Ernest FlintPrint Page
On Sunday morning last a wire from Alice Springs was received in Palmerston, notifying the death of Mr. Ernest Flint, who was manager of the Telegraph Station at Alice Springs, where he had resided for the last eight or nine years. Among the telegraph officers between here and the Alice the death notice was received with such an unfeigned show of sorrow as seldom meets the decease of any but a near relative ; and others outside the Department, who had the pleasure of knowing Mr. Flint personally, or by reputation, were almost as much grieved at the announcement of his death. The name that he has made all along the line for genuine good heartedness and kindness in every way is not likely to be easily shifted to the shoulders of as deserving a successor. The officers who at one time or another came under him speak of him as the grandest man they ever had anything to do with- as generous to the lowly as those in the higher walks of life- every inch a thorough man. Many an operator has reason to think of the kind actions performed by the deceased simply from the purest motives ; but none can say a word discreditable to him. Full of fun and sport, he was always foremost in keeping up the humour of honest racing, for which Alice Springs is notable ; and those who remember him either as an owner of racehorses, or behind a team of spanking carriage horses, will never have it said that Mr. Flint was other than a straghtforward, upright man. Some time ago he obtained leave of absence and made a voyage to England where he was soon afterwards (some six months ago) united in marriage to an accomplished and handsome girl, 17 years of age, with whom he returned to Australia, and finally to his old berth at the Springs, where he arrived about nine weeks back. The honeymoon of the happy pair had scarcely begun when this death thunderbolt interfered, and this circumstance, added to the fact of the young lady making the trip direct from England - away from home, parents, and everything - into the very centre of Australia, a thousand miles from the nearest city, makes the demise of Mr. Flint seem more untimely and melancholy. He was not more than 32 or 33 years of age, and the cause of death was rheumatic fever. He had been a sufferer for some time, but nothing serious was anticipated, and the news of his having died on Sunday last from the complaint was hardly to be realised at first hearing. At the time of the attack on the Powell's Creek telegraph station by the blacks some years ago, Flint was one of those saved, but he was speared in the arm.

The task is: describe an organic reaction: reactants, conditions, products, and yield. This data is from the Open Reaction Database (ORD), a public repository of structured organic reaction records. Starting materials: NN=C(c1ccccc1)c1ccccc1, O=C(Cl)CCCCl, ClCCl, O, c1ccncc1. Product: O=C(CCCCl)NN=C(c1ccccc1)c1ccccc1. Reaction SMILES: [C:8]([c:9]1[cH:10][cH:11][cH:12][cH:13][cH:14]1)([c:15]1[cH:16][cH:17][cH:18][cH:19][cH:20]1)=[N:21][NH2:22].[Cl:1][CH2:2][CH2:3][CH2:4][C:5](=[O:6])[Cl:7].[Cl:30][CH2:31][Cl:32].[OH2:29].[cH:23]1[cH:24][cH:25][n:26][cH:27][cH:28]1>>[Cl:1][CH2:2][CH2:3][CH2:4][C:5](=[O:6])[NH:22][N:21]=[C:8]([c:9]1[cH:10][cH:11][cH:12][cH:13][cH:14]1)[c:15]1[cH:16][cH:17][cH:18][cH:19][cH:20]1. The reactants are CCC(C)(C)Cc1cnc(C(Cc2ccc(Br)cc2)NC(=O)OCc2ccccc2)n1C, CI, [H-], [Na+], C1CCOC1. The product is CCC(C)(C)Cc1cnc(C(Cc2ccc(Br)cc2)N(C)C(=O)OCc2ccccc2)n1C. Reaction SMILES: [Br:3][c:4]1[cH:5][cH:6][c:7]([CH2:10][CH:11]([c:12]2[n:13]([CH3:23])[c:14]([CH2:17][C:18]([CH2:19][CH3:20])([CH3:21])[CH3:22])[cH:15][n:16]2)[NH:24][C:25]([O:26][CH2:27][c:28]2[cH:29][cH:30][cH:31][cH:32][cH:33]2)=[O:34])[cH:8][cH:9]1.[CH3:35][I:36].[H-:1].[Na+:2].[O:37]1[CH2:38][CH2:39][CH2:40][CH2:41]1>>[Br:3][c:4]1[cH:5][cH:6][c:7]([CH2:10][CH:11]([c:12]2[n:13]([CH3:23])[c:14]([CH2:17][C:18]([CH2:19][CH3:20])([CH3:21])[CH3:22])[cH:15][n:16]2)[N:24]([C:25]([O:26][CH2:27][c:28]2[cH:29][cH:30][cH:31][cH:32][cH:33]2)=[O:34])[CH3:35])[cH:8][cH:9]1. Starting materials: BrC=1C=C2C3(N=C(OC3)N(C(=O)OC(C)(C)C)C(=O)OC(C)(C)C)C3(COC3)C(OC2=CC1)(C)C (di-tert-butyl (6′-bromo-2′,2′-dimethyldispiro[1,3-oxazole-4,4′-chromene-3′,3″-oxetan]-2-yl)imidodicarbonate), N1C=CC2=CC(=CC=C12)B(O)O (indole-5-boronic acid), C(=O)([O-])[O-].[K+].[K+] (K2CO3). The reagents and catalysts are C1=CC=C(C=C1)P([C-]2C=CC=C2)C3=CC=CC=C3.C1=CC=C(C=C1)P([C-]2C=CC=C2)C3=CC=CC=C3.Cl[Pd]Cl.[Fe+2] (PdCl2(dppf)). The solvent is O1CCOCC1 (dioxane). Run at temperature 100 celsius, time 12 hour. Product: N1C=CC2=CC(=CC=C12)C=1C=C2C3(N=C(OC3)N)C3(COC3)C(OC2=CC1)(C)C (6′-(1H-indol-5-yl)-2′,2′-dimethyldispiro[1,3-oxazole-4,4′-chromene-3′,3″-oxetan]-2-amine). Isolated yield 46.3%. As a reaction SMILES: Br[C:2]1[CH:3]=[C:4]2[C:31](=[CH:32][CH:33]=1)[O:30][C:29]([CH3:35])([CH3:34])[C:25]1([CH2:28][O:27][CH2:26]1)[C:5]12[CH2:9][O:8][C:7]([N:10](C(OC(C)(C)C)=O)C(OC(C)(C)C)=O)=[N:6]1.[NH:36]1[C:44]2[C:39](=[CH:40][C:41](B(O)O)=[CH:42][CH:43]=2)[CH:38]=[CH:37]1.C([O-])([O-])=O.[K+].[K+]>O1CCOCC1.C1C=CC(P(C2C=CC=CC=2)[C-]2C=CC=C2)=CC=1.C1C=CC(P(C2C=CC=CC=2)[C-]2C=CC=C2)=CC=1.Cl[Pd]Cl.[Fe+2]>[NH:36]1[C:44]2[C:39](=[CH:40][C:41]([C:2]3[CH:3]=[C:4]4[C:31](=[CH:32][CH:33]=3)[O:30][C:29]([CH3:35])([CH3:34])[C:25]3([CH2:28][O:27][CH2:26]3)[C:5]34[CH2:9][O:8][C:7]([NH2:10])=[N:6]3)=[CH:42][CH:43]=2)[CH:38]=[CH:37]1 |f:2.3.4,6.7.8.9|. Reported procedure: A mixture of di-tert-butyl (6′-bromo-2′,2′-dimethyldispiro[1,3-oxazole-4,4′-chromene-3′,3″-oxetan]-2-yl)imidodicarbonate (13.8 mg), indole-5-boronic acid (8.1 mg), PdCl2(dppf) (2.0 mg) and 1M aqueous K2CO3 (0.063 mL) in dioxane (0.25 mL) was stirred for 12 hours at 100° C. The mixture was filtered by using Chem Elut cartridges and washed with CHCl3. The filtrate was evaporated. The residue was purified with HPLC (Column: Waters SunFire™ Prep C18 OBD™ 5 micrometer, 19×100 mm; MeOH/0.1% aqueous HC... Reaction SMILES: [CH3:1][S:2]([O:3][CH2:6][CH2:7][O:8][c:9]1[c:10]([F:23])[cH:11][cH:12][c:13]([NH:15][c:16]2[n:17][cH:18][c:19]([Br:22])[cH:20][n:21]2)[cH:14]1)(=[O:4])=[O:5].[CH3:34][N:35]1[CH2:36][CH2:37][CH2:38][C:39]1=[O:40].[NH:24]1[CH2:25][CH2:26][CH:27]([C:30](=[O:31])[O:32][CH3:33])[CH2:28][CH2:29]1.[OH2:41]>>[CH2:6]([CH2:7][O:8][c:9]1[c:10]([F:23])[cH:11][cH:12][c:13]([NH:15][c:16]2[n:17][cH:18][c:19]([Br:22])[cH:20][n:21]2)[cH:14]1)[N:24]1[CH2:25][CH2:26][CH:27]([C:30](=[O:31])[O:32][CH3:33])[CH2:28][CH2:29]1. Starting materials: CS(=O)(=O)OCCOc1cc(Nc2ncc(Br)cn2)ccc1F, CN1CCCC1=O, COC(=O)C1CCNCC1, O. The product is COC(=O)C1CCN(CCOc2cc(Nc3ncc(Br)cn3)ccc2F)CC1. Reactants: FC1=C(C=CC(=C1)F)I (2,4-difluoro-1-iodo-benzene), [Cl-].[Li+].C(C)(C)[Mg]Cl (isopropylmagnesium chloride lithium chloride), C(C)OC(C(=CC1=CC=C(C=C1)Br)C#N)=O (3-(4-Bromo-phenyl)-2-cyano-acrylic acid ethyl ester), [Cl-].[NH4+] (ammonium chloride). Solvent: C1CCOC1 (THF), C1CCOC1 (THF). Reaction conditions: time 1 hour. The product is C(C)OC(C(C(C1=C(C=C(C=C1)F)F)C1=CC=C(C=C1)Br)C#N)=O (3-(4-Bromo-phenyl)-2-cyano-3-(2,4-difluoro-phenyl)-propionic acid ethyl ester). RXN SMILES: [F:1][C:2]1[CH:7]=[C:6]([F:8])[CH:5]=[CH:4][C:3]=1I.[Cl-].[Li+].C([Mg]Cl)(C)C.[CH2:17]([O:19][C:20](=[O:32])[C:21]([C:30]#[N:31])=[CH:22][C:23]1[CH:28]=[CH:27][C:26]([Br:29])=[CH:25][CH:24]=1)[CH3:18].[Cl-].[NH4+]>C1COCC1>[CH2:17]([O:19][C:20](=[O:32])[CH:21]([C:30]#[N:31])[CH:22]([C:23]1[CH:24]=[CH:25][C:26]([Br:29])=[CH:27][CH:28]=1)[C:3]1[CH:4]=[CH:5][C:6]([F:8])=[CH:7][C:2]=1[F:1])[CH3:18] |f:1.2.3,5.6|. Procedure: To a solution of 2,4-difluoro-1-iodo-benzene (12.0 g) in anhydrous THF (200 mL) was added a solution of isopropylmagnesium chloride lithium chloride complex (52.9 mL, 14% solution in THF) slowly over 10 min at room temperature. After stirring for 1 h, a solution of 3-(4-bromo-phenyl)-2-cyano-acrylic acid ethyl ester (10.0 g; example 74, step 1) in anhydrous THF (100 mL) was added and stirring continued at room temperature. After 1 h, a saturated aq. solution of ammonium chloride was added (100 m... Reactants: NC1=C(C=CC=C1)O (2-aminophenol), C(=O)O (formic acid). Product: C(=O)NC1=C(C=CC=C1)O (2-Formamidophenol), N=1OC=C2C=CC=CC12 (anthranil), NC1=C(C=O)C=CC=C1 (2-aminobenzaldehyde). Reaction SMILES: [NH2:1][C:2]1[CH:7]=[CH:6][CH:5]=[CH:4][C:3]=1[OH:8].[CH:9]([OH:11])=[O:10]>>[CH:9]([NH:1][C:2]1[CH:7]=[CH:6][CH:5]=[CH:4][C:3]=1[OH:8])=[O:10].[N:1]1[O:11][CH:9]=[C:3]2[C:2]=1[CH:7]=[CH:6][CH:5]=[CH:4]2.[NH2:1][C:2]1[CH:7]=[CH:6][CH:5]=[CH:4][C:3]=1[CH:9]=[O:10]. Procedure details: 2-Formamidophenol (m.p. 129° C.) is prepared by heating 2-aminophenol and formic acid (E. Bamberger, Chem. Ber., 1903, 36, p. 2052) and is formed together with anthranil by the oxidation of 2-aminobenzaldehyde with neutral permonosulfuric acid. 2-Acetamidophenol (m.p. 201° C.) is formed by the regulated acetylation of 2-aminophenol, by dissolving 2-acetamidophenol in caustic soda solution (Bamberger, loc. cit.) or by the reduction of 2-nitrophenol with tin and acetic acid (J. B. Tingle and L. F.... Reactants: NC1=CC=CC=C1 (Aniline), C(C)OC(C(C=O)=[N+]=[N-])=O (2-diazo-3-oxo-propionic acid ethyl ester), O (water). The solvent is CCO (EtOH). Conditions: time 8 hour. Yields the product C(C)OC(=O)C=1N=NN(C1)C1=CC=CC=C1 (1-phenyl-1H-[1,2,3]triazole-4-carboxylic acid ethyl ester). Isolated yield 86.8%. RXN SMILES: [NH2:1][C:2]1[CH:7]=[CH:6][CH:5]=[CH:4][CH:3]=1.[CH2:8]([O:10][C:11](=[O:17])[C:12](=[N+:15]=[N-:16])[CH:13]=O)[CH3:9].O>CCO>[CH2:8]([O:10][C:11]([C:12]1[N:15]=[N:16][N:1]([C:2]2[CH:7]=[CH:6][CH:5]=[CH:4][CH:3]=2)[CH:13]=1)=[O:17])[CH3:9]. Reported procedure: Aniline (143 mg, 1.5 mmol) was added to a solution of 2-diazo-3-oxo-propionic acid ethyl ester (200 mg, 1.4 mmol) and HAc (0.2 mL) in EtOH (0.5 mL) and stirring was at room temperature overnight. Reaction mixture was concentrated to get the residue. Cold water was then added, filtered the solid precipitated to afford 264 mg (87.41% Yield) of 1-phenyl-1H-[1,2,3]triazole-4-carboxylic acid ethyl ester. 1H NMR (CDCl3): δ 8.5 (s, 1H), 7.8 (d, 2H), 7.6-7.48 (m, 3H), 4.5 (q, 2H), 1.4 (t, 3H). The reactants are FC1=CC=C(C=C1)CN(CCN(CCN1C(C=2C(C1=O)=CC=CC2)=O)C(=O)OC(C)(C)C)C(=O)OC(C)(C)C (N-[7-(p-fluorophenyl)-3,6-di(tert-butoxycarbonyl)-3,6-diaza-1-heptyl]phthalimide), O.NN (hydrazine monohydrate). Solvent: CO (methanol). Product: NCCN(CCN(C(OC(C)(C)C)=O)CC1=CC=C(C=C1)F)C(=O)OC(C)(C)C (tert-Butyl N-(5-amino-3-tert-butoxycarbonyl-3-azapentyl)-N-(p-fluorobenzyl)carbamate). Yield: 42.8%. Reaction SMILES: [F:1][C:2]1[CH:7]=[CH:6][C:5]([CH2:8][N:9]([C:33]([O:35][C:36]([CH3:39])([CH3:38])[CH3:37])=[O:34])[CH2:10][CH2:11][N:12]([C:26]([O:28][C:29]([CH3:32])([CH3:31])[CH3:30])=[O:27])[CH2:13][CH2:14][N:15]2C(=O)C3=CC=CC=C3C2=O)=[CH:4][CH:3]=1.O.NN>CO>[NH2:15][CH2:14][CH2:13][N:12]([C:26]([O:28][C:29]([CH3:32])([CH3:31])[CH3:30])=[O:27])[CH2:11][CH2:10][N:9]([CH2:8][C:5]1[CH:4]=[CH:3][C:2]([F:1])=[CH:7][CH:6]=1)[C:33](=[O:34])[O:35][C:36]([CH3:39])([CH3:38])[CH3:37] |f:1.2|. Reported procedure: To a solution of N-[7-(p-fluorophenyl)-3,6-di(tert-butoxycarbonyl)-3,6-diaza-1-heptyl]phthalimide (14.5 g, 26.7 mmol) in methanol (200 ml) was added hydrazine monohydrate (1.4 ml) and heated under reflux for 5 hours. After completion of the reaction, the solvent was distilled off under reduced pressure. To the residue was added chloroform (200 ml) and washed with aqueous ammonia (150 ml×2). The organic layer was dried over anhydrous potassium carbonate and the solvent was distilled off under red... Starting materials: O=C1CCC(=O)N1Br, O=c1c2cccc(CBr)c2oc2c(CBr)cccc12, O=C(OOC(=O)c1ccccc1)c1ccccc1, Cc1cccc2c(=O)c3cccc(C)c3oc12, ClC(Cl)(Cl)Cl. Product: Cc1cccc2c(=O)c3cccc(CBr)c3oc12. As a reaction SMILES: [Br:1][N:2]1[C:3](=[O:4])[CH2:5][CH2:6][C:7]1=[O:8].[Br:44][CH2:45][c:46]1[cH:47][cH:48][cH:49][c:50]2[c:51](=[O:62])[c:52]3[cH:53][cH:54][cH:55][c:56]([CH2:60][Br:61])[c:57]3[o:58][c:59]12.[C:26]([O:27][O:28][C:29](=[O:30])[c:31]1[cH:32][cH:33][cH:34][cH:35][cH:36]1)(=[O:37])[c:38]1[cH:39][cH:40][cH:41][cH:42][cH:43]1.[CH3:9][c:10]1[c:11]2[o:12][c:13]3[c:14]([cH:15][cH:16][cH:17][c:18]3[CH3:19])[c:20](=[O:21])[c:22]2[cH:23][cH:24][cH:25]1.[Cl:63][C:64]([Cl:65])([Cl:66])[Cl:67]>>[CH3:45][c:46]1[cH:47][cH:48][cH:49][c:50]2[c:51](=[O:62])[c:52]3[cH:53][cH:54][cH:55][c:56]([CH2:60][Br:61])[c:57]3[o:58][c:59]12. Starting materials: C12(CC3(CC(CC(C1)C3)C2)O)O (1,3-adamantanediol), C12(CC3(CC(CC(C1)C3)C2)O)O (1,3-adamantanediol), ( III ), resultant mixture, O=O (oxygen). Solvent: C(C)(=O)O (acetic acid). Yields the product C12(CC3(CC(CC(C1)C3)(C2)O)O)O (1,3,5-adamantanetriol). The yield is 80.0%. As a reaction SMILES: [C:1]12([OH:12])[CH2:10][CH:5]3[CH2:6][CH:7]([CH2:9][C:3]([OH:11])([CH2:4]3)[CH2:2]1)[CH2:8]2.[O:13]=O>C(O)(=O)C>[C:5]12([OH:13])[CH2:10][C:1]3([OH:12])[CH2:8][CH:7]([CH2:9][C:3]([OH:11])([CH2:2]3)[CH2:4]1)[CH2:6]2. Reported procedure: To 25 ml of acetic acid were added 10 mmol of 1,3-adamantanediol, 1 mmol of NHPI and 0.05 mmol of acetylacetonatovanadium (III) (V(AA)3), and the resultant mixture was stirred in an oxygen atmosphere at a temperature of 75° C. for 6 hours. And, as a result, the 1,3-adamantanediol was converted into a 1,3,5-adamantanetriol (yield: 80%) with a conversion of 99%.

North Australian (Darwin, NT), 23 July 1887.
|Address:||Herbert Heritage Drive, Telegraph Station Historical Reserve, Alice Springs, 0870|
|GPS Coordinates:||Lat: -23.671057|
Note: GPS Coordinates are approximate.
|Sub-Theme:||Government - Colonial|
Who Died 17 July 1887.
Aged 33 Years.
This Stone Was Erected In Loving Memory
By His Brother Officers
Of The Central Section
"Should The Sturdy Station Children Pull
The Bush Flowers On My Grave,
I May Chance To Hear Them Romping Overhead."